Before treatments, woody plants and leaf-litter-dominated groundcover and herbaceous plants were rare (<6% groundcover, 118 species). By 2016, herbaceous groundcover averaged 59% after heavy thinning and three biennial burns, and 359 herbaceous species were documented. Only 6% (23) of these species appeared negatively affected by applied disturbances. Across sites, thin-and-burn treatments increased graminoid groundcover 14-fold, forb groundcover 50-fold, herbaceous richness 9-fold, and herbaceous diversity 10-fold, relative to unmanaged stands. ...

Long-term avian response to fire severity, repeated burning, and mechanical fuel reduction in upland hardwood forest

Greenberg et al., 2018

Source: Forest Ecology and Management

Short-term effects of fire on breeding birds in southern Appalachian upland forests

Klaus et al., 2010

We investigated how variation in fire severity (control or no fire; low, medium, and high severity fires) and interval (1–2 years vs. 3–6 years after fires) affected habitat and avian abundance, species diversity, richness, and evenness in the southern Appalachian Mountains. Fire severity and interval had significant implications for both habitat and avian communities. Species richness within 2 years of fires was on average 26% higher in areas receiving medium and high severity treatments than in unburned control units. Species diversity and species richness were markedly greater 3–6 years after fires within high severity treatments (12 and 44%, respectively), compared to unburned controls. ...

First page of publication includes title, abstract, and part of the introduction.

Temperatures below leaf litter during winter prescribed burns: implications for litter-roosting bats

Perry & McDaniel, 2015

Some bat species, including eastern red bats (Lasiurus borealis), roost for short periods beneath leaf litter on the forest floor during winter in the south-eastern USA, a region subjected to frequent fire. The variability in fuel consumption, the heterogeneous nature of burns, and the effects of litter and duff moisture on forest-floor temperatures during winter burning could influence potential survival for bats beneath the leaf litter if they are unable to escape on-coming flames. We measured temperatures below leaf litter in 64 south-slope plots during nine controlled burns in the Ouachita Mountains of Arkansas to determine the probability of survival. Maximum temperature recorded under leaf litter at each plot averaged 2928C (20 s.e.) and ranged from 10 to 7178C. ...

The Fire-Oak LIterature of Eastern North America: Synthesis and Guidelines

Brose, 2014

Guidelines for using prescribed fire to regenerate and restore upland oak forests, woodlands, and savannas in eastern North America were developed by synthesizing the results of more than 100 scientific publications. The first four chapters provide background information on the values of oak ecosystems, eastern fire history, oak’s adaptations to fire, and the findings of fire-oak research conducted over the past 50 years...

The development of a southern Appalachian Mountain fuels photo series

Coates et al., 2020

The use of a fuels photo series to characterize potential combustibles and adequately anticipate and predict potential wildfire and prescribed fire behavior and effects in a given area is a practice that began nearly 50 years ago. These photo series are regional in nature and have tended to characterize the variability in Western United States fuel complexes in finer detail than Eastern United States fuel complexes. Managers and practitioners have long expressed great interest in a more site-specific, Southern Appalachian Mountain fuels photo series. In this article, we present the developmental framework for a new Southern Appalachian Mountain fuels photo series that was created in 2019 (Coates and others 2019).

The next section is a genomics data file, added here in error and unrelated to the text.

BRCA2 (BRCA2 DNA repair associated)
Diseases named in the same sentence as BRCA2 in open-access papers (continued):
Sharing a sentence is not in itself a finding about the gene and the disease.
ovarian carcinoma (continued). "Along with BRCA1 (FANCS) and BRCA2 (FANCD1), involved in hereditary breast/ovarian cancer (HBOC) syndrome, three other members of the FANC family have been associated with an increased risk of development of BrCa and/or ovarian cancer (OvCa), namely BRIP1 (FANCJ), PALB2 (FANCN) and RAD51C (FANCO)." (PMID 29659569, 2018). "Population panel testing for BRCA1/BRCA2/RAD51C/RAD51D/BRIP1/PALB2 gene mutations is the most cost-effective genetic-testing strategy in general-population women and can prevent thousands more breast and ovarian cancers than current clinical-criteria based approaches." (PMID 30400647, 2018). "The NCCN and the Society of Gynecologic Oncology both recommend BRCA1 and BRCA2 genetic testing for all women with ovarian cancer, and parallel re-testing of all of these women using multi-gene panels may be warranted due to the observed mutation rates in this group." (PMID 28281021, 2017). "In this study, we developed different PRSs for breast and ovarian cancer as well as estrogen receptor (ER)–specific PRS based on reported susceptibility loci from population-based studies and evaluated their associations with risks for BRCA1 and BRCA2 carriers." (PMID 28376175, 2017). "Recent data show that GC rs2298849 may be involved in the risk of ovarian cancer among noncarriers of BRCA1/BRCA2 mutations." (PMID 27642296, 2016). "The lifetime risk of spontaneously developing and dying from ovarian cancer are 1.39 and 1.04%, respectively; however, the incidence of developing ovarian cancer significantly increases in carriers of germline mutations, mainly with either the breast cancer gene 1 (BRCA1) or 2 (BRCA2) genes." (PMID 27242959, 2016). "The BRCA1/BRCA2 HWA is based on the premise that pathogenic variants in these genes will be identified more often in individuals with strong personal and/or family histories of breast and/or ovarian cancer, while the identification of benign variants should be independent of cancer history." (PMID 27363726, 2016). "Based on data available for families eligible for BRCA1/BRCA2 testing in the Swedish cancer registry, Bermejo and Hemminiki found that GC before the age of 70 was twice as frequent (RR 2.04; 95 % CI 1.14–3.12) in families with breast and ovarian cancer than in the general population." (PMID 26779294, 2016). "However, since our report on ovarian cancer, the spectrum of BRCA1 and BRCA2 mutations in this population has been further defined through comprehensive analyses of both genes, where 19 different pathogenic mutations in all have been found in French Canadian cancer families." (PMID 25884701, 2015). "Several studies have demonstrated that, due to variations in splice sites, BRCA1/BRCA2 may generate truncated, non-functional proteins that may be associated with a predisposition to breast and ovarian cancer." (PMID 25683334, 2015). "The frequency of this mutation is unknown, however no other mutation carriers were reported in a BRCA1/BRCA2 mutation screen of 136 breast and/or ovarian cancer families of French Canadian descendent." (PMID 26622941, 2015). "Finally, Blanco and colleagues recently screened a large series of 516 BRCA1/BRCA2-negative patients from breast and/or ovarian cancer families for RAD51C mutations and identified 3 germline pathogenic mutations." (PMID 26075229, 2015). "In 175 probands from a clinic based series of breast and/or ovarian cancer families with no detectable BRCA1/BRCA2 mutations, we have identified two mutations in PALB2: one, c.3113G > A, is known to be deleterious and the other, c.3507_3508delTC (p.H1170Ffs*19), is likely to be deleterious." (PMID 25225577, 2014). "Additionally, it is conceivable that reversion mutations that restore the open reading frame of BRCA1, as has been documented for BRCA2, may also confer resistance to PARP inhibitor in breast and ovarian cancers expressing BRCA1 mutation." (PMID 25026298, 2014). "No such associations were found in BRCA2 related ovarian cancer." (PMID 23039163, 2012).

The effects of oak (Quercus) restoration on forest trajectory and small mammal use in the southern Cumberland Plateau, USA

Smith et al., 2020

Following basal area reductions ranging from 30 to 60% and three prescribed fires across three sites, mean oak seedling densities rose from 10 200 ha−1 to 17 900 ha−1. Post-treatment oak seedling densities were related to pretreatment densities (R2 = 0.55, P < 0.0001) and the number of oak trees >20 cm diameter within 10 m of plot center (R2 = 0.15, P = 0.01). Three years after the last prescribed fire, bat activity (mean passes per night) was significantly higher in the treated stands compared to adjacent undisturbed forest. We did not detect any significant differences in rodent activity between our treated stands and forest controls for two of the three years studied.

First page of publication includes title, abstract, and part of the introduction.

Woodland salamander responses to a shelterwood harvest-prescribed burn silvicultural treatment within Appalachian mixed-oak forests

Mahoney et al., 2016

Forest management practices that mimic natural canopy disturbances, including prescribed fire and timber harvests, may reduce competition and facilitate establishment of favorable vegetative species within various ecosystems. Fire suppression in the central Appalachian region for almost a century has contributed to a transition from oak-dominated to more mesophytic, fire-intolerant forest communities. Prescribed fire coupled with timber removal is currently implemented to aid in oak regeneration and establishment but responses of woodland salamanders to this complex silvicultural system is poorly documented. ...